Bacterivores are free-living, generally heterotrophic organisms, exclusively microscopic, which obtain energy and nutrients primarily or entirely from the consumption of bacteria. Many species of amoeba are bacterivores, as well as other types of protozoans. Commonly, all species of bacteria will be prey, but spores of some species, such as Clostridium perfringens, will never be prey, because of their cellular attributes.

In Microbiology

Bacterivores can sometimes be a problem in microbiology studies. For instance, when scientists seek to assess microorganisms in samples from the environment (such as freshwater), the samples will often be contaminated with bacterivores, which will interfere with the growing of bacteria for study.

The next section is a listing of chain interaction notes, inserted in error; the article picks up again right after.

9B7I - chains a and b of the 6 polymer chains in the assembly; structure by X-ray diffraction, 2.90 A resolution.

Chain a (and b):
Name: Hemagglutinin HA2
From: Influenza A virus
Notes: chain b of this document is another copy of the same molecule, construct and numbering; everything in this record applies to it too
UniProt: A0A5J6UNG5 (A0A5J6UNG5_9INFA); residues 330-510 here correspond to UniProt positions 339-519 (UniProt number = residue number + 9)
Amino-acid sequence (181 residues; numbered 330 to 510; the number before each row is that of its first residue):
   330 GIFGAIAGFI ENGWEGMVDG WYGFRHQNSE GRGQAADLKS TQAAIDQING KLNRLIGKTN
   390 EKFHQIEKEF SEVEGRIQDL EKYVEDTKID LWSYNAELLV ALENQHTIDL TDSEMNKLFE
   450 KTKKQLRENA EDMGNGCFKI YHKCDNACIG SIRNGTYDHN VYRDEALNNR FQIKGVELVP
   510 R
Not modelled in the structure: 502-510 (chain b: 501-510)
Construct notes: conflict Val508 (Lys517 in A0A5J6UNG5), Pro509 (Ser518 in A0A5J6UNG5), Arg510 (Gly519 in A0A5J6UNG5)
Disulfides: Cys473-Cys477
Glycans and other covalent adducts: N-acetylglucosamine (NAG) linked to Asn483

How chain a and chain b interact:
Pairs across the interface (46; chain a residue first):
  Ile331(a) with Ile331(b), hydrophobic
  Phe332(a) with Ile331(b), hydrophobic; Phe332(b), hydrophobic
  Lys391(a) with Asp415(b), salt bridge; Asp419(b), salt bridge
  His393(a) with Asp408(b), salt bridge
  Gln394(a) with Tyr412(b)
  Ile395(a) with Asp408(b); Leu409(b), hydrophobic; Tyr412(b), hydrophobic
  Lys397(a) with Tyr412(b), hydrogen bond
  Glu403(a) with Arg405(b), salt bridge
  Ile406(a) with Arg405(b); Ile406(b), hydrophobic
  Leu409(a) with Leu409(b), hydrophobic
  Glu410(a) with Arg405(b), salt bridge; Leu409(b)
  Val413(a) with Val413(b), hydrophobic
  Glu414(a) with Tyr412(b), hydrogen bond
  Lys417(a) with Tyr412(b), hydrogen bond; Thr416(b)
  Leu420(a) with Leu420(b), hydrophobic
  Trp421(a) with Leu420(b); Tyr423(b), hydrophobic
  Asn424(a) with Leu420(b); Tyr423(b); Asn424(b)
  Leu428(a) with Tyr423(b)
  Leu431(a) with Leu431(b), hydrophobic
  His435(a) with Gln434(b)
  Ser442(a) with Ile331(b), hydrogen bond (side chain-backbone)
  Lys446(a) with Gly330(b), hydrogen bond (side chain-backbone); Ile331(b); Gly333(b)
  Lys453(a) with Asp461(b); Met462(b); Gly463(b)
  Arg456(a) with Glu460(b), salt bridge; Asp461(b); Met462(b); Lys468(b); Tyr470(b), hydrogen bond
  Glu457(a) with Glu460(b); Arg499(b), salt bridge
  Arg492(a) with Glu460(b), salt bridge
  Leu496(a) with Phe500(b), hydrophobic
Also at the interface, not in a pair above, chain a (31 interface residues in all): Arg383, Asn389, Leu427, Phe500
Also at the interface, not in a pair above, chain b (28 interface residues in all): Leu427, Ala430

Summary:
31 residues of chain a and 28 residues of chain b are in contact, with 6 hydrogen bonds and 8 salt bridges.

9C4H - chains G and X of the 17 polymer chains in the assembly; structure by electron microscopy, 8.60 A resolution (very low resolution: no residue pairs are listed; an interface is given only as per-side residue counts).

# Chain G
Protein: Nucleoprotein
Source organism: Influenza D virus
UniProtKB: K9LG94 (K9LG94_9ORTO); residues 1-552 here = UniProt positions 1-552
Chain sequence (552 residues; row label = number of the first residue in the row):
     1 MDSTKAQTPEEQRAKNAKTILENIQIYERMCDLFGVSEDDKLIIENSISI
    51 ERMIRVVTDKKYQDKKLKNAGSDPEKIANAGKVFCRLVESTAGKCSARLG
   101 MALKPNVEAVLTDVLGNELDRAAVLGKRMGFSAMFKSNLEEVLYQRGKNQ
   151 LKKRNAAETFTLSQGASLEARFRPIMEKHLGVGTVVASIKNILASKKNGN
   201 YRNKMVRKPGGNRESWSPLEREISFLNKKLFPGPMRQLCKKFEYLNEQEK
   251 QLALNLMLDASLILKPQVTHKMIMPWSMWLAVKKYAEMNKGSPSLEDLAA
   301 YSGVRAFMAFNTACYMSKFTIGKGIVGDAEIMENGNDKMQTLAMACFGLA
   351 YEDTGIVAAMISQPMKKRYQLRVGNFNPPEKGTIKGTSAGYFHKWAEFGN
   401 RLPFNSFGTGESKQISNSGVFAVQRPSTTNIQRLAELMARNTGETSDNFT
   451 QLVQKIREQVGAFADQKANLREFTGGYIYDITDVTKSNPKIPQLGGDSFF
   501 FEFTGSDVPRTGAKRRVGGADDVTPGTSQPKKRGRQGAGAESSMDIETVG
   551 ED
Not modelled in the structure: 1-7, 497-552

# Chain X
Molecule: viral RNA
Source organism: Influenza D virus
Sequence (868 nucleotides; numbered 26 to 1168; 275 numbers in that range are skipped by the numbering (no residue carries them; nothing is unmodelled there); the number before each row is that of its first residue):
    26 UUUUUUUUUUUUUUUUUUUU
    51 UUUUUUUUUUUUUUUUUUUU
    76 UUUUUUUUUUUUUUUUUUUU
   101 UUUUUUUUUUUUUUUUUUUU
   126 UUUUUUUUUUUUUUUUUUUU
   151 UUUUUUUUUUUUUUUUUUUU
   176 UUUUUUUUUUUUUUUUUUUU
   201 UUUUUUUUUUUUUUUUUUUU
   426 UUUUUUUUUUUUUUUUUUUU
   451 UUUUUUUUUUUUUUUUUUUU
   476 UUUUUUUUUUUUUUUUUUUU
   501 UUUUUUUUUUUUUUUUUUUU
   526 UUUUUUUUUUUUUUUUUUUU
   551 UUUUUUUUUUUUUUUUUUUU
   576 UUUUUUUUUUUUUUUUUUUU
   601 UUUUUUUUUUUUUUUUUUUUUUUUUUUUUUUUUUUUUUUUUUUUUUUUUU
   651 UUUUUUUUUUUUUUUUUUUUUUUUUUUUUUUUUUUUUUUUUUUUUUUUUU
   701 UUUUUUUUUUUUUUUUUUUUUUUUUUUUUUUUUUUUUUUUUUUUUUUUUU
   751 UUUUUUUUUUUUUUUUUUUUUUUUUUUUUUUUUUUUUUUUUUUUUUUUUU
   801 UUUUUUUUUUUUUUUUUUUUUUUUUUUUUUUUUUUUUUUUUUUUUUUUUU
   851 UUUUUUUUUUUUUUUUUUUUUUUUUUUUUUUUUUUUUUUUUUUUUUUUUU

Adding cycloheximide can inhibit the growth of bacterivores without affecting some bacterial species[1] but it was shown to inhibit the growth of some anaerobe prokaryotes.[2]


See also


  1. Ennis, H. L.; Lubin, M. (1964-12-11). "Cycloheximide: Aspects of Inhibition of Protein Synthesis in Mammalian Cells". Science. 146 (3650): 1474–1476. doi:10.1126/science.146.3650.1474. ISSN 0036-8075. PMID 14208575.
  2. Tremaine, Sarah C. Mills, Aaron L. Inadequacy of the Eucaryote Inhibitor Cycloheximide in Studies of Protozoan Grazing on Bacteria at the Freshwater-Sediment Interface. OCLC 679536002.CS1 maint: multiple names: authors list (link)
  • Davies, Cheryl M. et al.: Survival of Fecal Microorganisms in Marine and Freshwater Sediments, 1995, PDF
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